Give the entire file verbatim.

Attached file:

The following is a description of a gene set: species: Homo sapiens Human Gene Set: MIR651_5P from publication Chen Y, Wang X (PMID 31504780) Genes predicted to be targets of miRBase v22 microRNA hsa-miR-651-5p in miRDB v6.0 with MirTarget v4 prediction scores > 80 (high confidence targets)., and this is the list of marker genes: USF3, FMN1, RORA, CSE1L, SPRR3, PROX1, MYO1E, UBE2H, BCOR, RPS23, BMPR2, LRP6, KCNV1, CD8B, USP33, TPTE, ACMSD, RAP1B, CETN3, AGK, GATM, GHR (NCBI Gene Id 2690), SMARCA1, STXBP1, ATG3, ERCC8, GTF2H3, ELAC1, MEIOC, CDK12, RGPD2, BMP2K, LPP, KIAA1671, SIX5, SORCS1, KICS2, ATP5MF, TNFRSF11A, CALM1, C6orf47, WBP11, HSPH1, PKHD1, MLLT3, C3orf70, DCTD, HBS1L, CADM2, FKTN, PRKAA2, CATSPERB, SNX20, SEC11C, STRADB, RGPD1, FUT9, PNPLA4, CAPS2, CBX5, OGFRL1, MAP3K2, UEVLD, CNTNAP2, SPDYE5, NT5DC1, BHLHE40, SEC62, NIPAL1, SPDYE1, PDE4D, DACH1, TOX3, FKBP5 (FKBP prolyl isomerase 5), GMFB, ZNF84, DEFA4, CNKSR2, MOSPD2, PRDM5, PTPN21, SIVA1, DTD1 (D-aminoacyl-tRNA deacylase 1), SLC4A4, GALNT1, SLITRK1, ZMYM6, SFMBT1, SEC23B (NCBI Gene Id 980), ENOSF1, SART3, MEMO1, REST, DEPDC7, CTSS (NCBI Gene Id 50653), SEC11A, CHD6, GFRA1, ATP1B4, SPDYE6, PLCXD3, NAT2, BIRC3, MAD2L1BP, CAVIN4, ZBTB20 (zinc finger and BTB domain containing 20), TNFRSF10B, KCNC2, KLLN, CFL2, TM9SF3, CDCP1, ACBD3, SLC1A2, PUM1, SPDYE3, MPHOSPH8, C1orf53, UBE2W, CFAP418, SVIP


The following is a description of a gene set: species: Homo sapiens Human Gene Set: MIR651_5P from publication Chen Y, Wang X (PMID 31504780) Genes predicted to be targets of miRBase v22 microRNA hsa-miR-651-5p in miRDB v6.0 with MirTarget v4 prediction scores > 80 (high confidence targets)., and this is the list of marker genes: USF3, FMN1, RORA, CSE1L, SPRR3, PROX1, MYO1E, UBE2H, BCOR, RPS23, BMPR2, LRP6, KCNV1, CD8B, USP33, TPTE, ACMSD, RAP1B, CETN3, AGK, GATM, GHR (NCBI Gene Id 2690), SMARCA1, STXBP1, ATG3, ERCC8, GTF2H3, ELAC1, MEIOC, CDK12, RGPD2, BMP2K, LPP, KIAA1671, SIX5, SORCS1, KICS2, ATP5MF, TNFRSF11A, CALM1, C6orf47, WBP11, HSPH1, PKHD1, MLLT3, C3orf70, DCTD, HBS1L, CADM2, FKTN, PRKAA2, CATSPERB, SNX20, SEC11C, STRADB, RGPD1, FUT9, PNPLA4, CAPS2, CBX5, OGFRL1, MAP3K2, UEVLD, CNTNAP2, SPDYE5, NT5DC1, BHLHE40, SEC62, NIPAL1, SPDYE1, PDE4D, DACH1, TOX3, FKBP5 (FKBP prolyl isomerase 5), GMFB, ZNF84, DEFA4, CNKSR2, MOSPD2, PRDM5, PTPN21, SIVA1, DTD1 (D-aminoacyl-tRNA deacylase 1), SLC4A4, GALNT1, SLITRK1, ZMYM6, SFMBT1, SEC23B (NCBI Gene Id 980), ENOSF1, SART3, MEMO1, REST, DEPDC7, CTSS (NCBI Gene Id 50653), SEC11A, CHD6, GFRA1, ATP1B4, SPDYE6, PLCXD3, NAT2, BIRC3, MAD2L1BP, CAVIN4, ZBTB20 (zinc finger and BTB domain containing 20), TNFRSF10B, KCNC2, KLLN, CFL2, TM9SF3, CDCP1, ACBD3, SLC1A2, PUM1, SPDYE3, MPHOSPH8, C1orf53, UBE2W, CFAP418, SVIP